The idea of repurposing, or as I like to call it reimagining, that’s what C.C. Chapman and I called it in ‘Content Rules,’ is really just the notion that content is hard but you come up with a great idea and there are very many ways too express it across very many platforms in very many ways. So, you might have a blog post, but maybe that blog post has some nice meaty data backing it. Maybe you could turn it into some sort of infographic using some really simple tools like Visual.ly, for exammple, one of my favorite content creation tools. Or, certainly you can write a series of tweets around it. You can then tailor it to your Facebook audience. It’s just a matter of really thinking about what can we pull out of this and reimagine it in different ways for different audiences.
The inverse is also true. You can take a bunch of blog posts on a similar theme and bundle them together as an ebook or as some sort of bigger content asset that you can then share with your own audience. I think there are lots of different ways to squeeze as much content juice out of every piece of content that you’re creating. Nothing should really be one off. A webinar can become a transcript, can become a series of blog posts, and so on. It’s really a matter of how do we really express this in different ways for different audiences.
Jason Falls: When you’re talking about… I mean obviously there’s the part of creating longer form content, and I think when people think of creating content and writing even for the web, they think of blog posts or longer form pieces. Is there a difference between creating that kind of content and sort of the day to day engagement which is content, the conversation piece of being social of tweeting back and forth with people? Is it a different mindset? Are there tie ins? Are there similarities? How do you balance those two?
Ann Handley: Yeah, that’s a good question. I think for me, the through line through all of that is being relentlessly customer centric. In ‘Everybody Writes,’ I talk about having pathological empathy for your customer or for your prospect. Really, what that means is, I guess it’s less nefarious than it really sounds, but really what it’s about is always thinking of things from their point of view. I think that’s true whether you are creating longer form content, like an ebook or a white paper, or whether you just are creating a simple tweet.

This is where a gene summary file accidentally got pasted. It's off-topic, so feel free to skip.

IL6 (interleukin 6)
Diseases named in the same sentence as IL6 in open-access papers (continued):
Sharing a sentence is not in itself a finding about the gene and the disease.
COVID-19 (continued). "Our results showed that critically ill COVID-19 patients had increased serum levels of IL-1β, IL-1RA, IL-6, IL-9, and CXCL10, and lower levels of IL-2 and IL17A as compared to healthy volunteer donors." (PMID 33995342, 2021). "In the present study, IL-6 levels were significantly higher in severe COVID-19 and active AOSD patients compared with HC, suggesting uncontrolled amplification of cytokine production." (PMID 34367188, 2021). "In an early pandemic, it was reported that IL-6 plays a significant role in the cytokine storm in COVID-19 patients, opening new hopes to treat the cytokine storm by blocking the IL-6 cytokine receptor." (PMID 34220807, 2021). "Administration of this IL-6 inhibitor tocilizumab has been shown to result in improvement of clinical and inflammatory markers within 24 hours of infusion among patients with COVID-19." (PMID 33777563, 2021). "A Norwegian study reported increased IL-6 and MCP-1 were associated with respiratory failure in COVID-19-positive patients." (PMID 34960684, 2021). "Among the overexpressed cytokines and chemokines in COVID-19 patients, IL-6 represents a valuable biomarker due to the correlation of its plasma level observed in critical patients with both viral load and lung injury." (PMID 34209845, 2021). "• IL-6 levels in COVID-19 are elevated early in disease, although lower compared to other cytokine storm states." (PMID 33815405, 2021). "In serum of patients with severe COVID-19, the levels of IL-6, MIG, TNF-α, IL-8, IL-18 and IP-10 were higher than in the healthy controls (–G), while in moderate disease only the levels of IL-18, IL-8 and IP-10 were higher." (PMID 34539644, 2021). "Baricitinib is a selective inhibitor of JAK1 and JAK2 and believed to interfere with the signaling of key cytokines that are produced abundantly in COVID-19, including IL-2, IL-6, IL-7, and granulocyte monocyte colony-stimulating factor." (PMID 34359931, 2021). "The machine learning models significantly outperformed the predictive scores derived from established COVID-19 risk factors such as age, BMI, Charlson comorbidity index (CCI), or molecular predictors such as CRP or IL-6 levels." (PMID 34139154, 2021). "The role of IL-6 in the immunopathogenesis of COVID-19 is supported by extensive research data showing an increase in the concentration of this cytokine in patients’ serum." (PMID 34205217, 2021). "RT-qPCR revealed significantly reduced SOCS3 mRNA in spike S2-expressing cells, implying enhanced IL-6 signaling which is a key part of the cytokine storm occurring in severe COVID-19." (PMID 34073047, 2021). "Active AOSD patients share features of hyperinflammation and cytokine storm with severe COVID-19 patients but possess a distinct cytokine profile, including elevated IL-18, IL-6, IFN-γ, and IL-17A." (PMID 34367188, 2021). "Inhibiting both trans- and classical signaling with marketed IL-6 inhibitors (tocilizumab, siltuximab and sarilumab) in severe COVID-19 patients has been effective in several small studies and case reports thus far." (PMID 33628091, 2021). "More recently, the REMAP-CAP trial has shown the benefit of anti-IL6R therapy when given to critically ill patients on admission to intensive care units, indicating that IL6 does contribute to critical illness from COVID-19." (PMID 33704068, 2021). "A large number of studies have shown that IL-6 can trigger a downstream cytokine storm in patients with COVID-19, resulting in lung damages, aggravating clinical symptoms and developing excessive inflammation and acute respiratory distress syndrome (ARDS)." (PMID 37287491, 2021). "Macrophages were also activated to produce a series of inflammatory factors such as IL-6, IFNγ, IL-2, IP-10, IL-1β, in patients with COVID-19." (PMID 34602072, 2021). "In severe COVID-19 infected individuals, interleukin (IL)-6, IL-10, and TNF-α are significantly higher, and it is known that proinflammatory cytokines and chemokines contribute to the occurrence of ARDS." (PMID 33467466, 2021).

You and I have been talking about this for a long time, but just don’t broadcast. Really make it about your customers. What’s in it for them? Really have that relentless focus on their needs, their wants, their pain. I think the most successful companies, if you look at their content across any engagement platforms like Twitter, like Facebook, LinkedIn groups and so on, and then if you look at their blogs and their white papers and any other content they’re putting out there, I think that’s the through line. It’s always focused on the customer.
Jason Falls: Real quickly, a little tiny hint of what’s coming up on January 6 with user generated content. What are some initial things that you would say to someone who, hey, we’re considering doing a U.C.G. campaign or effort, what are the red flags, what do we have to watch out for?
Ann Handley: Certainly having permission to do that, so communicating with them this is exactly what we’re going to do. Finding a simple way to aggregate all of those things. I think having some kind of engine behind it that maybe can handle the permission aspect as well. You should definitely tune in on January 6, because it is going to be a rocking good time with me and Thismoment guys.
Jason Falls: I’m absolutely positive it will be. And, I hear they’re even going to wear pants.
Ann Handley: Oh, damn it, I thought that…
Jason Falls: You’ve got to put that in the rider, or they’re going to be polite. That’s the way it works.
Ann Handley: I felt like I was pretty clear about that, but whatever.
Jason Falls: All right. Real quick, word association routine here to end it. Tom Cruise or George Clooney?
Ann Handley: Clooney.
Jason Falls: George Clooney or Johnny Depp?
Ann Handley: Johnny Depp.
Jason Falls: Johnny Depp or Jason Falls?
Ann Handley: Jason Falls.
Jason Falls: Very good. Good answer. You know what they all have in common?
Ann Handley: They’re all incredibly ridiculously handsome.
Jason Falls: Not what I was going for, but yes. They’re all…
Ann Handley: Oh, is it about pants?
Jason Falls: No. They’re all from Kentucky. You’ve got to throw that in there. Where can people find you on the Interwebs, Miss Ann?
Ann Handley: You can find me at annhandley.com. I have a highly engaging and fun blog there. Yeah. Or, you can find me on Twitter at @annhandley. Or, you can just Google me, because I’m pretty sure I have the entire first page of the results.
Jason Falls: Yeah. There’s a politician in North Carolina that hates me.
Ann Handley: Oh, really?
Jason Falls: Yeah.
Ann Handley: You know, I used to have a politician, Mary Ann Handley, she was a state senator in Connecticut. Then, she retired, and I was like booyah. Just own it now.
Jason Falls: Oh, the magic of the Googles. We love it.
Ann Handley: I know it.
Jason Falls: Excellent.
Ann Handley: Bunch of [Inaudible 0:10:08] man.
Jason Falls: Well, Ann, we’re really looking forward to January 6. Thank you for stopping by and hanging with us today. We will see you down the road certainly for that webinar and I’m sure more to come.
Ann Handley: Yeah, thanks so much.
Jason Falls: Very good. That’s been another episode of Thismoment in Content Marketing, quite a fun one, and dashingly handsome plus gloriously beautiful if I do say so myself. Thanks to Ann Handley for coming by. Thanks to you for coming by and watching. We’ll see you next time here on Thismoment in Content Marketing.